Some of you may have already heard the story. If not, let me bring you up to speed. Last Thursday, Geoffrey McGann of Rancho Palos Verdes, California tried to take a flight from the Oakland airport. As with other passengers, he stood in line at security. When he got the front, he put his backpack on the belt and his watch in the little bin. And that’s where the trouble began.
McGann’s watch was not a simple Dakota Watch Company thing from a mall kiosk. Nor was it fancy Patek Philippe or a even a Timex or Seiko. No, McGann’s watch was his own customized creation and it did not look safe to the TSA folks. Fast forward a day and the Associated Press has a nice little article about McGann’s arrest. The article also mentions his boots as being “unusually large and stuffed with layers of insoles.”
So, why was McGann arrested?
Not for having a bomb. The bomb squad was called at the time and quickly determined that he had not explosives. Nor for threatening anything or for possessing weapons. No, McGann was arrested for “possessing materials to make an explosive device,” which apparently means anything that involves watches or electricity to the Oakland Country Sheriff’s department.
You can see an example of McGann’s watches (not the one in question, but another he made) at the top of this post. I will grant that is unusual looking. I will even grant that it does look like it could be a bomb (based on my years of study watching television and movies). So calling the bomb squad doesn’t seem completely off base to me. Even McGann knew it would attract attention:
“It is not a surprise that I got stopped by TSA…They are precarious looking watches. It’s just they said it was alright if I put it in the bin,” McGann said. “I knew I might be stopped sometime and that I might have to explain the watch as I did the first time I went to TSA months ago.” [via Palos Verdes Patch]
All that said, once it was determined that he had no explosives, why not let him go? He had told them the watch’s alterations were art. He had said his boots were stuffed to make him look taller. Not unreasonable explanations and there was no evidence of a threat. So he had big boots and a weird watch on? TSA was apparently satisfied, but not the Sheriff’s office who not only arrested McGann but charged him with a crime guaranteed to bring on the press yet without any supporting evidence.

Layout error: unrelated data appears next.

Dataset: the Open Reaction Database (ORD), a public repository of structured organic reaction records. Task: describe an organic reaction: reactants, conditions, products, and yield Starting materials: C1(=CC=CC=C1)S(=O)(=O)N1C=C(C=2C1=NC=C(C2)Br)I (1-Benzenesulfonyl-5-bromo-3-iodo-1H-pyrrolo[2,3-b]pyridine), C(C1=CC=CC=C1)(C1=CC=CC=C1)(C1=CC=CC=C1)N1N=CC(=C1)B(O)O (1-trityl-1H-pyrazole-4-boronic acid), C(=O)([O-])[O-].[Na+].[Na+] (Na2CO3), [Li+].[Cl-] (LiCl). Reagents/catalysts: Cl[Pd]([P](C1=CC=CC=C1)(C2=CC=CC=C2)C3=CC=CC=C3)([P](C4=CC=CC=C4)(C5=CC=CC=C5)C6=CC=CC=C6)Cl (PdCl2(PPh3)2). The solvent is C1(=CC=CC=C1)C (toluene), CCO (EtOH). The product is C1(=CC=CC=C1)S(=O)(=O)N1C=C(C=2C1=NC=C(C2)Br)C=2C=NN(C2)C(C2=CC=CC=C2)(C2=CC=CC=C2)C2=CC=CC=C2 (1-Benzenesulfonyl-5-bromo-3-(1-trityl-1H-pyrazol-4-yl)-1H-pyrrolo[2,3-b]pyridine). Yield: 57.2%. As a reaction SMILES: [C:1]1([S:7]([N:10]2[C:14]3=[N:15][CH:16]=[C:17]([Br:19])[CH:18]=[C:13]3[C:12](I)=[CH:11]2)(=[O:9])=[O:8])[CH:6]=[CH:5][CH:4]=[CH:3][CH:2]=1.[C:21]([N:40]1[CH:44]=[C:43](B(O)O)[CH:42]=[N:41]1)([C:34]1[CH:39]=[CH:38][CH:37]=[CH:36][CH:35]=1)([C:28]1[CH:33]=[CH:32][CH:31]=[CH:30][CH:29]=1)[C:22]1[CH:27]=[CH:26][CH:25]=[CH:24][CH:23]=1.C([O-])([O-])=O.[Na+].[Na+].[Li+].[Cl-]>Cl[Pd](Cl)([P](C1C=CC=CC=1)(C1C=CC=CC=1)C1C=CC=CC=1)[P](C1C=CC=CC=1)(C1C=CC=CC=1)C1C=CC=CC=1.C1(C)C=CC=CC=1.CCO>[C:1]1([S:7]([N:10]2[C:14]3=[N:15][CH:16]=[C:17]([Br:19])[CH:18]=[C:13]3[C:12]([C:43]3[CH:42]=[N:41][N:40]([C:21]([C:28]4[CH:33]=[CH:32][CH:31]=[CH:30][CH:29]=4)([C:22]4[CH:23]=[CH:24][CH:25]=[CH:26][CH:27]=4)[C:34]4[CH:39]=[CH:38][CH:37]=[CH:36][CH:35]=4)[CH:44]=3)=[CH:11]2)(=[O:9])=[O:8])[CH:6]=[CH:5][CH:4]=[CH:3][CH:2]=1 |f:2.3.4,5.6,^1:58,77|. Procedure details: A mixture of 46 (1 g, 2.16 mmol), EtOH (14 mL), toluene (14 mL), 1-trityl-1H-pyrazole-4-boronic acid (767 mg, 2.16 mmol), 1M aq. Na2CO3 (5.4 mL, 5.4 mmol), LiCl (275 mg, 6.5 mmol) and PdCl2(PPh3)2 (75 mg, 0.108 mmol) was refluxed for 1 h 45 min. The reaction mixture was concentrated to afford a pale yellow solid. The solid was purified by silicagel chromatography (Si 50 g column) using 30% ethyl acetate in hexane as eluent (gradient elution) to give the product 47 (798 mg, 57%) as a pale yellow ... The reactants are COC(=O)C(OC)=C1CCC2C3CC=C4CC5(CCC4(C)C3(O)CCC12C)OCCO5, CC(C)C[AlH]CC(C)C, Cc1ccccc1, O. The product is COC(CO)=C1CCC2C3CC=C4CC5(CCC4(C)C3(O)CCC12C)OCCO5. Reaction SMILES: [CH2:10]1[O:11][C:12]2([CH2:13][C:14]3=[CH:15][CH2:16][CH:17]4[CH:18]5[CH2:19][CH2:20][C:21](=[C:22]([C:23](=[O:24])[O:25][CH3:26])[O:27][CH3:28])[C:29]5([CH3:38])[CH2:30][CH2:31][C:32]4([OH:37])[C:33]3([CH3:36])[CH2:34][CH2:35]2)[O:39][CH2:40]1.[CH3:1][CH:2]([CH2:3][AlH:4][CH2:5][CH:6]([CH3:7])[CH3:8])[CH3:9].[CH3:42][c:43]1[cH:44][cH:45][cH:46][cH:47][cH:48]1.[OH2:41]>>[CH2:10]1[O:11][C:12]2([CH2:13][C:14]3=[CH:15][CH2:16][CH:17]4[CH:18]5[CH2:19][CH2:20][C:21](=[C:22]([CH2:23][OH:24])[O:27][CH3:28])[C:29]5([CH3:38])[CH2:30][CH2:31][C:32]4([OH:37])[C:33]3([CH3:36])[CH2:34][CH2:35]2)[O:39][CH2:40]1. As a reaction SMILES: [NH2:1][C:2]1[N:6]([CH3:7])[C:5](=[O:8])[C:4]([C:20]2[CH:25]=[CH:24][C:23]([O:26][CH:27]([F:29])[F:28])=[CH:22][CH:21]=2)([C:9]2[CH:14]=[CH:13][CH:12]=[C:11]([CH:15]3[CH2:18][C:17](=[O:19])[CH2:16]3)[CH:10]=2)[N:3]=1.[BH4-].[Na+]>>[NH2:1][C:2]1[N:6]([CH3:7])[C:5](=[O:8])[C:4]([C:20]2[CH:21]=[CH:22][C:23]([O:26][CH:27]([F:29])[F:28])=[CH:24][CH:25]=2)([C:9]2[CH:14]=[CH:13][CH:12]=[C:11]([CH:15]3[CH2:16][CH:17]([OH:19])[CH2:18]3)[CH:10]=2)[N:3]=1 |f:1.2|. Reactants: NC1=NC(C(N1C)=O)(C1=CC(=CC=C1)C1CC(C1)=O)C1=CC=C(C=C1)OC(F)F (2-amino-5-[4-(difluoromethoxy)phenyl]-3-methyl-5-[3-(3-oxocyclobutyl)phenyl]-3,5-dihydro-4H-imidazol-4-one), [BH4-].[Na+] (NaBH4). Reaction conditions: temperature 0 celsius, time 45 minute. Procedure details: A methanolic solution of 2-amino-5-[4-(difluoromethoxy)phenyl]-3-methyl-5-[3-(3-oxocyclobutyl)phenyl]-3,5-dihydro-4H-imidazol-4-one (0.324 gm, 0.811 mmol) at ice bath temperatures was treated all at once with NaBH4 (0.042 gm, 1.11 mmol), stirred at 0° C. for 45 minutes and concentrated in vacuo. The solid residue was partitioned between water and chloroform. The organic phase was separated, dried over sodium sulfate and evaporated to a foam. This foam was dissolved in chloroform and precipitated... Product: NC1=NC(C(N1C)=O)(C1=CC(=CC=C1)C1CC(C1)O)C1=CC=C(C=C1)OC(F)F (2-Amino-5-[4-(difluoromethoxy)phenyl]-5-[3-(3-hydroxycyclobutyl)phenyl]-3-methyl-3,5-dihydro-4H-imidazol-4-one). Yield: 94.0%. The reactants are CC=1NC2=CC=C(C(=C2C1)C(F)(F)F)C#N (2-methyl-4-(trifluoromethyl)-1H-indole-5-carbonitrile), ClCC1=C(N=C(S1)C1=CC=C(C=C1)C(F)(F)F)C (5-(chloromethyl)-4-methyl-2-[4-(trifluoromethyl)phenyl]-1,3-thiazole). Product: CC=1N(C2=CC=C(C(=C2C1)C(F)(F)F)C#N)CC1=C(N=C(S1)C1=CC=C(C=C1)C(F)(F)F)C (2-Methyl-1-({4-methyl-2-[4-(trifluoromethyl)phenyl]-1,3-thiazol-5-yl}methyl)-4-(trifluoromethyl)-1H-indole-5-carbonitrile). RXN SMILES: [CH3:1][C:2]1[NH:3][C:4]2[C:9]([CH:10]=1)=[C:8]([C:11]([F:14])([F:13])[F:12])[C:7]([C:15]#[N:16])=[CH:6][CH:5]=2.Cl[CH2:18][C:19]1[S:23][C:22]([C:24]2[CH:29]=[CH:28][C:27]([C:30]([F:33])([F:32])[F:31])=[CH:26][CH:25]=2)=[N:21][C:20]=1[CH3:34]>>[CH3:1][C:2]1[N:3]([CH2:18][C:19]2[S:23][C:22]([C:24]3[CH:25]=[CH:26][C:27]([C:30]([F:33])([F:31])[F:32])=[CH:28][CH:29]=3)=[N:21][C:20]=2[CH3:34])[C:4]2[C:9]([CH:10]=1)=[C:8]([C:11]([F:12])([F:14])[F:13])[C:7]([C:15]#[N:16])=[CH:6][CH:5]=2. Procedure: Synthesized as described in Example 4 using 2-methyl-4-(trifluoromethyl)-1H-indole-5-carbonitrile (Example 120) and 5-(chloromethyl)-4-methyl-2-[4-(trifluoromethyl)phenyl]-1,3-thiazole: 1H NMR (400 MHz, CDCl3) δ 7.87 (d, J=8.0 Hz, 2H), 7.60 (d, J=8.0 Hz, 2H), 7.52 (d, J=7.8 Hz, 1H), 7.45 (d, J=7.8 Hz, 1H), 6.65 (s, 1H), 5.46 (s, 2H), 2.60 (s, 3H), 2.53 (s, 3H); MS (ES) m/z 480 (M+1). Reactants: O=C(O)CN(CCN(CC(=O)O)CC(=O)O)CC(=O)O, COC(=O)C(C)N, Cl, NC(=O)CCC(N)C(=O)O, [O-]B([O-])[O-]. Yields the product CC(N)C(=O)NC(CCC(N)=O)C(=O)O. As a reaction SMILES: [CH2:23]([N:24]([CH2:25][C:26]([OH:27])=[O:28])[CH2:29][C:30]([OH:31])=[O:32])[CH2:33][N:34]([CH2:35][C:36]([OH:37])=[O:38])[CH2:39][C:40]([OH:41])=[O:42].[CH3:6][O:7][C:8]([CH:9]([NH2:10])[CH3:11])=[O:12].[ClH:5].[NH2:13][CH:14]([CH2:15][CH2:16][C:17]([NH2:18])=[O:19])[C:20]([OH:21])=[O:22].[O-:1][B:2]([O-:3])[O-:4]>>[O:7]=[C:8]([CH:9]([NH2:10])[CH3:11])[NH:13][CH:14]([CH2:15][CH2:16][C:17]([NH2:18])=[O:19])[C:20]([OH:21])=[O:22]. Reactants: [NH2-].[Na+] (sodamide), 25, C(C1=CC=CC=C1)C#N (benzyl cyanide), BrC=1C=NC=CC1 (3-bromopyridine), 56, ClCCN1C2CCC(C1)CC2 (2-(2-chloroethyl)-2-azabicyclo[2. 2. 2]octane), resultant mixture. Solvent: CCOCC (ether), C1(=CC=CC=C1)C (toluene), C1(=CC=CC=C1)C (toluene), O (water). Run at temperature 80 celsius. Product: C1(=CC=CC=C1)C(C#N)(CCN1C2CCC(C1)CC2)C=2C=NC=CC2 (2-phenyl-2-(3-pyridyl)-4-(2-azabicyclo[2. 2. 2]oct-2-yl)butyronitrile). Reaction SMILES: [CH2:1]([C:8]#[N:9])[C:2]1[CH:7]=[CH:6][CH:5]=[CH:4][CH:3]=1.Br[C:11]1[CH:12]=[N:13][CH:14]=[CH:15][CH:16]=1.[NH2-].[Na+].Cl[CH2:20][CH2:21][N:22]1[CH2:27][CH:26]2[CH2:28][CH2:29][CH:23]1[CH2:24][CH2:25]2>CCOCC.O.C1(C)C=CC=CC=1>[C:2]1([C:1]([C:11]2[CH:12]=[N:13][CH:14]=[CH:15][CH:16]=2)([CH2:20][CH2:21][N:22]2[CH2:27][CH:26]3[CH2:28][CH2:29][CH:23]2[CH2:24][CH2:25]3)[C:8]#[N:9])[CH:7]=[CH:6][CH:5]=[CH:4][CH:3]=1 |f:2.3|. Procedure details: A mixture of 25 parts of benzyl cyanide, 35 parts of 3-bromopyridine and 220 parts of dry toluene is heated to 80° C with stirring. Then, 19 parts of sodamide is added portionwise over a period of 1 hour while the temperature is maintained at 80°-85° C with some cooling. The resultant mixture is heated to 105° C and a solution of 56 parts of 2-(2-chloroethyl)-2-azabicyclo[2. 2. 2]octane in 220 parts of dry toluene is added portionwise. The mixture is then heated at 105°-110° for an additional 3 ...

“My issue is never, and was never, with the TSA… They were doing their jobs,” McGann continued. “My issue is with the Sheriffs Department and painting that picture… It is just irresponsible what they did.”
McGann has since been released and the District Attorney’s office has, sanely, chosen not to press charges. The whole thing feels very much like a bunch of high school jocks picking on the nerd for wearing his Spock ears to school, followed by the teacher telling them to cut it out. And just like that situation, until the teacher arrives everyone not involved just keeps hearing about how the Spock kid is the weirdo, i.e. the problem.
Perhaps the oddest thing for me is that everyone has been calling the watch “Steampunk” based on one comment on Facebook by David Burkhead.* I tend to take a fairly inclusive view of Steampunk. If people want to call it Steampunk, so be it. That said, I see almost nothing in these watches to suggest applying that term to McGann’s watches. Sure, they are elaborate and customized and a bit technofetishist, but there is little retrofuturistic or neoVictorian in them. If McGann calls them Steampunk, hey, welcome aboard. But otherwise can we drop the label.
And while we’re at it, can be drop the hazing of those who are different as well?
* It is depressing to think that I found the Steampunk label’s application to be the oddest thing here, but, as a nerd myself, I find the bullying aspect of the story repugnant, but not surprising.